Public Art in Joburg – the West Side Story Part 1

Taking a walk in Joburg’s inner-city city may just surprise you for all the right reasons… [The brilliant photos are by Wesley Poon]

Ask anyone who lives here to describe the city of Joburg and they rarely extol its beauty. Mostly they point out it’s a city without a sea and until the Nelson Mandela Bridge it was a city without any remarkable landmarks that aren’t communication towers or apartment blocks. And those are the polite remarks.

Over the past five years, it’s a little known fact that the city has installed an impressive and growing number of public artworks – at last count at more than 50 sites. In 2006 a strategy was put in place to use public art as a way of fulfilling a range of Joburg’s developing needs. It called for a public art levy, a common global practice, that would devote up to one percent of the construction budget on major city building projects to this end. This was implemented by the Johannesburg Development Agency at a time when the city has been undergoing something of a boom, and it will continue.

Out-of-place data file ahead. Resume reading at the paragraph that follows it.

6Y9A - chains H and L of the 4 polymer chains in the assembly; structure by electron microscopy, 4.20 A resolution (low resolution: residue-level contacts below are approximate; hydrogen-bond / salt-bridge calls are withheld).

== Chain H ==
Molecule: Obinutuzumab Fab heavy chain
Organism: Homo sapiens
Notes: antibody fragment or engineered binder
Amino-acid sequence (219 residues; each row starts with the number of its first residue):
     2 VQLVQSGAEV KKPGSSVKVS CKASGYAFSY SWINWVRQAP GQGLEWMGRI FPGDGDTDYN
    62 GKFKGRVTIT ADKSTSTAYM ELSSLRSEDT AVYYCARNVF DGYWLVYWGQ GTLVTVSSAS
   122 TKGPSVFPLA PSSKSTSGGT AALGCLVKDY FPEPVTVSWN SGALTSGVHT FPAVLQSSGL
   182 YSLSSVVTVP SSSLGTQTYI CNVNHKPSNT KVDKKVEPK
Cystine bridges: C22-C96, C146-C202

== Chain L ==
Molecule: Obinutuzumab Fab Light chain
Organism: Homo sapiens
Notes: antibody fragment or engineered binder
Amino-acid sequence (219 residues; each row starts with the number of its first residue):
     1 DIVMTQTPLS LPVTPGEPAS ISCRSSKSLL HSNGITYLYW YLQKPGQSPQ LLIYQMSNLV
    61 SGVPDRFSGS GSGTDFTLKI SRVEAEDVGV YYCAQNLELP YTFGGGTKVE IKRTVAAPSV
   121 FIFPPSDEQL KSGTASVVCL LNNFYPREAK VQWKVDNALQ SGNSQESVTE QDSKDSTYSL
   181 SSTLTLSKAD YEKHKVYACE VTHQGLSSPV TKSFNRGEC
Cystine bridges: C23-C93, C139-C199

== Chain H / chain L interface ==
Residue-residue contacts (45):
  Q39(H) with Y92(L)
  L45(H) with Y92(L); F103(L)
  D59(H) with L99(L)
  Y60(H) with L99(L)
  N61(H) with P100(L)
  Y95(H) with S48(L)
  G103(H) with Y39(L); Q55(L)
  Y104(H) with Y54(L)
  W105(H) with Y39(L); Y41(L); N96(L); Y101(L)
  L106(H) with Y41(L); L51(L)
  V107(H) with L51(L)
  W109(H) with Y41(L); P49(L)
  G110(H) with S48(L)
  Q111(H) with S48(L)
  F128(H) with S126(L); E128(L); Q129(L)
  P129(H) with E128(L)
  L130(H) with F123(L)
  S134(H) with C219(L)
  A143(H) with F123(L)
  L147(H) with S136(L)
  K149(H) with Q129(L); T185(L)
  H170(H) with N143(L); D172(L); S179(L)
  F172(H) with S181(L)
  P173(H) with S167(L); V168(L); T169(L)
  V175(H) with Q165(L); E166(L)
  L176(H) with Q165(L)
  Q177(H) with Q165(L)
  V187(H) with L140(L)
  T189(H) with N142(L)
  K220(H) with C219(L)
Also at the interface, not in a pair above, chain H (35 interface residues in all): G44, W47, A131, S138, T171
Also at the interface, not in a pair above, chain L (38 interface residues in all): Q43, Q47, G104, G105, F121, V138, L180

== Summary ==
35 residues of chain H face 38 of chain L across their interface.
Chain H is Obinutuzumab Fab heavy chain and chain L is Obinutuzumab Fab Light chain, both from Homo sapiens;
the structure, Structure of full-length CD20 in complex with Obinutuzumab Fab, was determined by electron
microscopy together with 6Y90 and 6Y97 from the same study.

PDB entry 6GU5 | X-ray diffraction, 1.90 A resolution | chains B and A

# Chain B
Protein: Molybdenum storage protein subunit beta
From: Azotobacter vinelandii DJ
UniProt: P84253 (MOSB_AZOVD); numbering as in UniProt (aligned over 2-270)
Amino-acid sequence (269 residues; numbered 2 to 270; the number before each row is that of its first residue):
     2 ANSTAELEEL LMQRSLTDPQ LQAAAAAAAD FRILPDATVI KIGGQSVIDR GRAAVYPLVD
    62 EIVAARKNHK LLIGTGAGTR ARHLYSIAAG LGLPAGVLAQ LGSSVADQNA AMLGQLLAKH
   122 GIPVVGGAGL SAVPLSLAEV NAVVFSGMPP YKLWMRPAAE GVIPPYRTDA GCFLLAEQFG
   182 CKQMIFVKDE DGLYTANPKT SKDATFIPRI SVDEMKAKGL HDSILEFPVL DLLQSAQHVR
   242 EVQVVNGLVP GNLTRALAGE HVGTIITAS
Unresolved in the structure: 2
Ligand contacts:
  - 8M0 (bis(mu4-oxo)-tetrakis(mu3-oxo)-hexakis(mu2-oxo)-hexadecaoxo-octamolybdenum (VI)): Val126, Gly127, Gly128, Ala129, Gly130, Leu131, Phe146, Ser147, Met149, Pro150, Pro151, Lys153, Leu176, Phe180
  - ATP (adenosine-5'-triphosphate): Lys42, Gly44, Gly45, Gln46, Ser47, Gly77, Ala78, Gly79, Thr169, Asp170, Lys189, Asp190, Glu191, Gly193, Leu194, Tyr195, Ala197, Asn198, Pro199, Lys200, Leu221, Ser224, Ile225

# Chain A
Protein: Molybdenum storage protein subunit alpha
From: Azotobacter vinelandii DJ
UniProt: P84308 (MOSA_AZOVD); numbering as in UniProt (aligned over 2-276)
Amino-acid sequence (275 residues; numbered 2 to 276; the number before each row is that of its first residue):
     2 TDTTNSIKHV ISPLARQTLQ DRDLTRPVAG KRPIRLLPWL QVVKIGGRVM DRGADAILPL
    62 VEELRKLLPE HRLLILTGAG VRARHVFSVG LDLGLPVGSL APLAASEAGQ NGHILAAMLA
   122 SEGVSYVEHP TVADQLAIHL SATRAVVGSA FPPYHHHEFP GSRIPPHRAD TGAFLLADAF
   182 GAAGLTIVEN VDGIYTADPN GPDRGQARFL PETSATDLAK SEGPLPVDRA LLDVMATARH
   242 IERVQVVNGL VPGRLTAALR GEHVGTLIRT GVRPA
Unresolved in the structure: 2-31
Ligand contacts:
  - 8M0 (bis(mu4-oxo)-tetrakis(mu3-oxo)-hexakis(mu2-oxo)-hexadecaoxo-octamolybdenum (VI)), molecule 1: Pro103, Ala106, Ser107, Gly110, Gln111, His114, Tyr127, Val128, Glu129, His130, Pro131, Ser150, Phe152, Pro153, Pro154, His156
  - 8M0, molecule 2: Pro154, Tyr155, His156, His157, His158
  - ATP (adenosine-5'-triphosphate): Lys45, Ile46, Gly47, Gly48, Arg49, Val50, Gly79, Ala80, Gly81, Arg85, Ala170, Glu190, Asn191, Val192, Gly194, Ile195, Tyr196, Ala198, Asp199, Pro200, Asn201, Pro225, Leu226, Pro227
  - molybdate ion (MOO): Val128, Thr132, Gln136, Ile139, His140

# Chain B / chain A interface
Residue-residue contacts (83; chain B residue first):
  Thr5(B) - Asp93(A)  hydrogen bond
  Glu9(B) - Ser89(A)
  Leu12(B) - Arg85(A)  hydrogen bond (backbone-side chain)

The unofficial public art in the city - District 9

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Inner-city revival

#118. Celebrate what’s good about this city. And there’s lots. On Thursday night I was at Constitution Hill’s Round House  toasting Joburg’s inner-city developments. The Halala Awards were started by the Johannesburg Development Agency last year to reward the brave who have ventured where most people fear to tread – town. Not only have they ventured, they have also put money into developing oases of calm in a city, that as Ruby Matang, a Johannesburg city councillor put it, “oscillates between decline and vibrancy”. Continue reading

Remembering David Webster

#105. Mark May Day. Under leaden skies we drove to Troyeville to Bloemenhof Park for a view of the city’s past and its future. From the park you can see the Johannesburg Athletics Stadium and the massive upgrading of the Doornfontein area where one of South Africa’s premier Soccer World Cup 2010 stadiums – Ellis Park – is located.  Just a few blocks from there marks the spot on Eleanor Street where David Webster, anthropologist, humanitarian, and anti-apartheid activist was murdered for his beliefs. Today the park was renamed as a tribute to his life and memory.

Twenty years ago today South Africa was in the grip of a State of Emergency Continue reading